Alice Johnson, Royal HaskoningDHV’s NEC Supervisor for the construction, and project manager for design and development of the scheme, provides further details about the scheme:

“We have had a long association with Ceredigion CC and Borth, which has enabled us to build up a strong relationship with the local community. The design of the scheme has been significantly influenced by the people of Borth, who have strongly held opinions of what they want to see on their doorstep. Their support has been essential in getting the scheme through planning and other consents and approvals in the demanding timescales required by the funding. Their support is ongoing in the understanding of the construction phase and the inevitable disruption, which Bam Nuttall strove too keep to a minimum. The most significant element of the new defences, when they are completed, will be the broad shingle beach. The multi-purpose reef is a relatively new concept for use in coastal defence, and being located 400m offshore, it will be unobtrusive, only being visible when the tide is out. Waves will break over the reef, reducing energy to protect the beach from erosion, and encouraging the development of a wider beach inshore. Although the reef has been designed primarily to protect the shingle beach, it is shaped to help swell waves break, creating an additional surfing facility. Accordingly the design and layout of the scheme, has involved many studies including initial computer modelling of the shore and beach behaviour to develop an outline arrangement, which was further refined through 3D physical modelling by HR Wallingford. This model demonstrated the response of the design to ordinary, storm and extreme conditions at Borth, and was also used to assess the surfability of waves.”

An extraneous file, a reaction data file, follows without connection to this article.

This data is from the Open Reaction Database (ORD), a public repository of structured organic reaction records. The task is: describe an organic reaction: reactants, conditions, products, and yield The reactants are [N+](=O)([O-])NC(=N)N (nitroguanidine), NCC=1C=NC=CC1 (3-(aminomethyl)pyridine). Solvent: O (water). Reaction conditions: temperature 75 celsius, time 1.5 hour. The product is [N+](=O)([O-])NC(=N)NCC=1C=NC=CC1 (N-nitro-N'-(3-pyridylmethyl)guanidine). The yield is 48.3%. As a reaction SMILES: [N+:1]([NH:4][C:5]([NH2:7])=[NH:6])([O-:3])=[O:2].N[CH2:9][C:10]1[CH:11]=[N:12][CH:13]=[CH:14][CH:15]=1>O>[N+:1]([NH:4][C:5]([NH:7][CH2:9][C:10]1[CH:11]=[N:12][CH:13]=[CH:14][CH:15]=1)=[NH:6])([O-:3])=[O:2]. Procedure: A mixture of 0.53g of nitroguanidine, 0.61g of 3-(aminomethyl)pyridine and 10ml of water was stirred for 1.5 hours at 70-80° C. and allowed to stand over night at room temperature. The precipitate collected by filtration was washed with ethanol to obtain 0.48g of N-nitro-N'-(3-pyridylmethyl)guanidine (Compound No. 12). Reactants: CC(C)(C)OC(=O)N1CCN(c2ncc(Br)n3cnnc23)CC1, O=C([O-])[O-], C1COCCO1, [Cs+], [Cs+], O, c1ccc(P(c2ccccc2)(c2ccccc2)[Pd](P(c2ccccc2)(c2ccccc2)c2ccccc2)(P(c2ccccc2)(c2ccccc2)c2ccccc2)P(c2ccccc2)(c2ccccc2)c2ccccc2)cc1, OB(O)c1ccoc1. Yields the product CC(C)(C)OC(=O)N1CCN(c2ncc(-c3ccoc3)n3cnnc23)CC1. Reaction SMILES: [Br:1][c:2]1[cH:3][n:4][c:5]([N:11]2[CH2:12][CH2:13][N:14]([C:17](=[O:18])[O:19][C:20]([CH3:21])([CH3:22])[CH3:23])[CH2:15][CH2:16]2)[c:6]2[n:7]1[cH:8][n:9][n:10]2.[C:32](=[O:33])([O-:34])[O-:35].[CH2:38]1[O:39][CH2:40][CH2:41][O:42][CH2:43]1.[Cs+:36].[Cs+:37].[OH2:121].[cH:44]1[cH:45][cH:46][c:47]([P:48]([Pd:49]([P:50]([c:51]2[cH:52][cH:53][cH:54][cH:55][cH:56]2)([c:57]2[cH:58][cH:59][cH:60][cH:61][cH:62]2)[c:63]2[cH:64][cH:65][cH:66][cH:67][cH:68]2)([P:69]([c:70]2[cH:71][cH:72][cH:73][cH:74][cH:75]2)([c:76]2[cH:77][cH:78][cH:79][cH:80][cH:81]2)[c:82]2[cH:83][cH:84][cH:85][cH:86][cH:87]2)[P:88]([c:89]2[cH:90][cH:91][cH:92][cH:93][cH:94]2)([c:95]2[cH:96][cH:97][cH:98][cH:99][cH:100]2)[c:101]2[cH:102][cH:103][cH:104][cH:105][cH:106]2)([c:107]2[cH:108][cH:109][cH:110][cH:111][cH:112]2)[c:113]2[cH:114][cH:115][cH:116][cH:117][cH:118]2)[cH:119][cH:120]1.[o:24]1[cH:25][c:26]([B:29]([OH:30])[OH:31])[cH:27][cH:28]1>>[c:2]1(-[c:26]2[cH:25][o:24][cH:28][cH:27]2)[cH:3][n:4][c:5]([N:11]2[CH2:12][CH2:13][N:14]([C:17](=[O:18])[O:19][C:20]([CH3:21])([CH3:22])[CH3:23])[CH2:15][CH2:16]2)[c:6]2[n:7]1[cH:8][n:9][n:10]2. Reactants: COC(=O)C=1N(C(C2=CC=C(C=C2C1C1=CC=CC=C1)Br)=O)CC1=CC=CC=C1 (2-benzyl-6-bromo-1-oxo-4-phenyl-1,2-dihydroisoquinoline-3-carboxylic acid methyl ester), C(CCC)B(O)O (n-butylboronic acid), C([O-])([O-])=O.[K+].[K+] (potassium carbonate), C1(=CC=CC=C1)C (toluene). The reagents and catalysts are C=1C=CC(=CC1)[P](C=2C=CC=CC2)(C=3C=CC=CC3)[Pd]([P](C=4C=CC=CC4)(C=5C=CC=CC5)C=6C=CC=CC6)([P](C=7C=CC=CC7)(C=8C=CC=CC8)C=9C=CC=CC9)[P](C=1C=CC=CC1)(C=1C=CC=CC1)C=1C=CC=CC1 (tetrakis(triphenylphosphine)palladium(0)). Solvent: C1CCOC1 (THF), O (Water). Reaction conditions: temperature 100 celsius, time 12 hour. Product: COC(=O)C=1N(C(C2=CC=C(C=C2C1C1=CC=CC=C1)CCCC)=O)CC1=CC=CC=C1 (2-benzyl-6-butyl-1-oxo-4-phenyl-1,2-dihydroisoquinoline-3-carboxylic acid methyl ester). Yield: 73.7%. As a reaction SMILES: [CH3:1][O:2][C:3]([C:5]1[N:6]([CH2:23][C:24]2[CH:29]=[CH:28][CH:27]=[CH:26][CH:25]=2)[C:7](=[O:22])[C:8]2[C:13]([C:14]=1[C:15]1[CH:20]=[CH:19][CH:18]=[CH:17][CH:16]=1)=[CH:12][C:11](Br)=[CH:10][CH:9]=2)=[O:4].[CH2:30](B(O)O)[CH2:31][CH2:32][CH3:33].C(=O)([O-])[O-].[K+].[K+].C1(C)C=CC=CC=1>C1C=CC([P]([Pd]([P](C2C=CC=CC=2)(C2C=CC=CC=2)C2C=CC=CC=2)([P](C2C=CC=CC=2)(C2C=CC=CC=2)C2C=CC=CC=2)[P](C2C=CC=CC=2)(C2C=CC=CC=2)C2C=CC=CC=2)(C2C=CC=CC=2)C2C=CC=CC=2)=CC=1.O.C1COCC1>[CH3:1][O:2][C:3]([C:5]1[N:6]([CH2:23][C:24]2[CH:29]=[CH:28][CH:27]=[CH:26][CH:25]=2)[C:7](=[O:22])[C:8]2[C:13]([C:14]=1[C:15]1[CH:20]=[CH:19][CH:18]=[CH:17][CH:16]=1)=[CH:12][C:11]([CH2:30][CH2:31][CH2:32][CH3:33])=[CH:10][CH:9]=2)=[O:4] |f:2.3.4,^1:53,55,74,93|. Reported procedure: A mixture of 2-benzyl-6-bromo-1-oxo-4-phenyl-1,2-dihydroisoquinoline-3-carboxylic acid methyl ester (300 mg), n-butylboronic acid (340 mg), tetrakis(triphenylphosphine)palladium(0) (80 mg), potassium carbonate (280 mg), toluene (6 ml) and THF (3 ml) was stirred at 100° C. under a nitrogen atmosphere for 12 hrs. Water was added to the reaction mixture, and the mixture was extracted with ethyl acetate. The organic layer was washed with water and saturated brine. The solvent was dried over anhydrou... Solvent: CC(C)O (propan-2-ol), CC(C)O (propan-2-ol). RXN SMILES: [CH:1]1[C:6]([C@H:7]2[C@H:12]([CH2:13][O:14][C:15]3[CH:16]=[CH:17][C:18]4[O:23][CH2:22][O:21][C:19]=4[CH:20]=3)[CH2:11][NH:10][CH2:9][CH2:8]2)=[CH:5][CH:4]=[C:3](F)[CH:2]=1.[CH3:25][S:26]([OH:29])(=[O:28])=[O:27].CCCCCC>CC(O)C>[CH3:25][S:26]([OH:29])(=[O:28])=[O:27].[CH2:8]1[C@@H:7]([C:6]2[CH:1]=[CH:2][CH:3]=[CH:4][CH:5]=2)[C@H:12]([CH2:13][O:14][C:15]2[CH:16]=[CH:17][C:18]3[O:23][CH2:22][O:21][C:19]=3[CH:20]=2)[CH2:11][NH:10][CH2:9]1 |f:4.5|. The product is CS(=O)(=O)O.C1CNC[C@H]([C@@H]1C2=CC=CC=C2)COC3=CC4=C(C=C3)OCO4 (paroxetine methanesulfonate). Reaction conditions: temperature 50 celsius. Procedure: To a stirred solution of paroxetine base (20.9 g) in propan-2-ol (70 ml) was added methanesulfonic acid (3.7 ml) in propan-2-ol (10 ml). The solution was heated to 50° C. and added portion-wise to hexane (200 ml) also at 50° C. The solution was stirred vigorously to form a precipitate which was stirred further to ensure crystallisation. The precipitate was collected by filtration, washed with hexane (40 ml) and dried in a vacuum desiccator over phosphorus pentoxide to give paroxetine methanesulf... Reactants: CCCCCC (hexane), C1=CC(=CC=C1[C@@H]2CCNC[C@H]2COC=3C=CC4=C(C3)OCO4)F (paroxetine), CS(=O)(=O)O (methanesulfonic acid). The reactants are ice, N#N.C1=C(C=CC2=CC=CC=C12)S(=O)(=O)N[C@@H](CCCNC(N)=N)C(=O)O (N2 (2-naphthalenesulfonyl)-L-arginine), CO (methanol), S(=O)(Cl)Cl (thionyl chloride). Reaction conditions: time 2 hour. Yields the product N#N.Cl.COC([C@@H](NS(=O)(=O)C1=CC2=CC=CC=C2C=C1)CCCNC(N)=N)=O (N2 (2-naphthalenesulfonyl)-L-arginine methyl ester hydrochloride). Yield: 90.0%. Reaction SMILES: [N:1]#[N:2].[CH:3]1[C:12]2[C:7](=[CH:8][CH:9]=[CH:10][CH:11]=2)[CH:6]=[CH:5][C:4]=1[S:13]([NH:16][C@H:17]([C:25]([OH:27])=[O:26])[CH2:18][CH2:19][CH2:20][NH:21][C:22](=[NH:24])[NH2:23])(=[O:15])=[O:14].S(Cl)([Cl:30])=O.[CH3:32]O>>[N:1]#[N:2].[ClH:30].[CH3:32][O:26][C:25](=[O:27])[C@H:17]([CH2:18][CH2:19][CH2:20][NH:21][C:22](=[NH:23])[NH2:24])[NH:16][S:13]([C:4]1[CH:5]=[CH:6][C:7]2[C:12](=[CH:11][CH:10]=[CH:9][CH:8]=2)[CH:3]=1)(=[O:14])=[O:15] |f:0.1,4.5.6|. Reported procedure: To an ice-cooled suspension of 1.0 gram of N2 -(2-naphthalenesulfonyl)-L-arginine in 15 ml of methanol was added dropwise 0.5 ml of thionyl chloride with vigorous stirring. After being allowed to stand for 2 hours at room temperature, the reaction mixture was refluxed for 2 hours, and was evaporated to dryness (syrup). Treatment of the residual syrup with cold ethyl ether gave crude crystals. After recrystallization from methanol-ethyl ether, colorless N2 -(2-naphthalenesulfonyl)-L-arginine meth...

We are proud to have been a key and lead part of the development, modelling, design and supervision of the Borth Coastal Defence Scheme Phase 1 and for this have been awarded the George Gibby Merit Award and previously the Considerate Constructors gold award. I have also particularly enjoyed working on the project through the numerical and physical modelling and the design of the innovative structures within the scheme, alongside the involvement of the Borth community in the shaping of the scheme.

The tendered construction costs were reduced post-award during a period of design development involving client, designer, contractor and NEC project manager Atkins. A number of ideas were developed to be included within the scheme; most notably the use of a quarried replacement shingle to be buried deep within the beach and covered with natural shingle. This significantly reduced importation costs and resulted in a closer geological match to the natural beach sediments.

The fight against coastal erosion is on-going for Borth and this scheme addresses the first phase of the strategy to manage the risk over the next 50-100 years which will continue to increase as sea levels rise. Beyond this; further environment, planning and management approaches are required to address these issues raised in the emerging shoreline management plan.

We continue to further progress phase 2 of the frontage to the northern end of the village.

Download the full Borth Coastal Protection Scheme Case Study